However, I would strongly argue that I practice the process of entrepreneurship; making practical application of the things I’ve previously learned raising capital and building product, each and every day within large corporations through the work I do at edgelabs.
In a 2013 hearing before the US House of Representatives, Jeff Reid, an adjunct professor of Entrepreneurship at Georgetown University, pointed out that people have a wrong impression of entrepreneurs: “You know, when you ask, and I do this on the first day of my class, I say what do you think of when you think of entrepreneurs? And the common answer is just what you would expect. It is Bill Gates, Steve Jobs, it is these tech businesses, these folks that have become billionaires.
“But entrepreneurs are not just the techies in Silicon Valley …They come in all shapes and sizes. They are in every one of your districts. And we need more of them. So being an entrepreneur is just as much about a mindset, in my opinion, as it is a career choice. You can work in a startup that somebody else founded and be entrepreneurial. You can work in a large company and be entrepreneurial. You can work in a nonprofit, maybe even for the government, and be entrepreneurial.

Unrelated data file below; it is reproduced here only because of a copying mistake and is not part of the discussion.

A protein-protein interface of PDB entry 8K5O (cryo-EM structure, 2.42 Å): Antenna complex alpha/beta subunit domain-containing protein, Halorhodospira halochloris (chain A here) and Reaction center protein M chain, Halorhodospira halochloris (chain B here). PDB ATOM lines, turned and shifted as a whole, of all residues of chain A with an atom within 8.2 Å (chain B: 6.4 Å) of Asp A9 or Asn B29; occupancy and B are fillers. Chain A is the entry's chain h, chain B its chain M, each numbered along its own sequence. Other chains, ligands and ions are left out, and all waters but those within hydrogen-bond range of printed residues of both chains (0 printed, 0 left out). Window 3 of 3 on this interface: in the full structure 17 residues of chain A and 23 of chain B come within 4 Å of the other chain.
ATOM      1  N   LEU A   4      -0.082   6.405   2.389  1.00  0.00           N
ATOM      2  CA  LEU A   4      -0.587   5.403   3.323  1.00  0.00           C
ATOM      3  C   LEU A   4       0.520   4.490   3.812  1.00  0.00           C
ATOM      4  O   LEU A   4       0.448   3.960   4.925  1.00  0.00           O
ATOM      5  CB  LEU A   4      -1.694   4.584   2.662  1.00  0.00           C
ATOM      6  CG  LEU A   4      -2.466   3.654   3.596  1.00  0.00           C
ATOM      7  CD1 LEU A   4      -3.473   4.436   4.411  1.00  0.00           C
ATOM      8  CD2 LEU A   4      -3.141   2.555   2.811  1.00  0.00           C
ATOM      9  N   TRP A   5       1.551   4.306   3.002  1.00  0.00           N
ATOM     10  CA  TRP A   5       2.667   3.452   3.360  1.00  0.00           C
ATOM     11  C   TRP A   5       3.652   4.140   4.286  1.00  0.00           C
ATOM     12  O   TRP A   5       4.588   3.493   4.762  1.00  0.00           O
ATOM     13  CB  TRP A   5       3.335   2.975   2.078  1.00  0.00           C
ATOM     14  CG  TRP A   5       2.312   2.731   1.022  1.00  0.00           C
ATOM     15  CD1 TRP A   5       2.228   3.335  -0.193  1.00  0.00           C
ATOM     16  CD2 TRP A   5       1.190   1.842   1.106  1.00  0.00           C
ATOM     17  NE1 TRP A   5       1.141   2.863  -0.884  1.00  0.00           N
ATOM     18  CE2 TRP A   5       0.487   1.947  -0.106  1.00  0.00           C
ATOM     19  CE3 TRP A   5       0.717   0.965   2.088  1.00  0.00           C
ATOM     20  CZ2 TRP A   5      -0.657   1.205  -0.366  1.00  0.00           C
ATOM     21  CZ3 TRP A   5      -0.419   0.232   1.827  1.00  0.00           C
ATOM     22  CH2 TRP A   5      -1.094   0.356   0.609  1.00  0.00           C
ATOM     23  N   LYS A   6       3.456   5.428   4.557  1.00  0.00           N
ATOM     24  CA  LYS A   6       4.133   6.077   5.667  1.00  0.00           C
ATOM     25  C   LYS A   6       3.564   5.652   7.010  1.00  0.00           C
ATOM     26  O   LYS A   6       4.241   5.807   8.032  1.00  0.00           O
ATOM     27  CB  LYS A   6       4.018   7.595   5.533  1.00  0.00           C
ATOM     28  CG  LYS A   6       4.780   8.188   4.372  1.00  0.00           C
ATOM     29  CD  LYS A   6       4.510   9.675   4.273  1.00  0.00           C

“But what does that mean? If you are not the founder of a startup, how do you be entrepreneurial? What it means is embracing change, understanding risk, living with ambiguity, evaluating and seizing opportunities, solving problems, finding creative solutions, and being relentless in the pursuit of your goals. Those are all qualities that anyone can bring to their life and career. And it turns out those are skills and mindsets that can be taught.”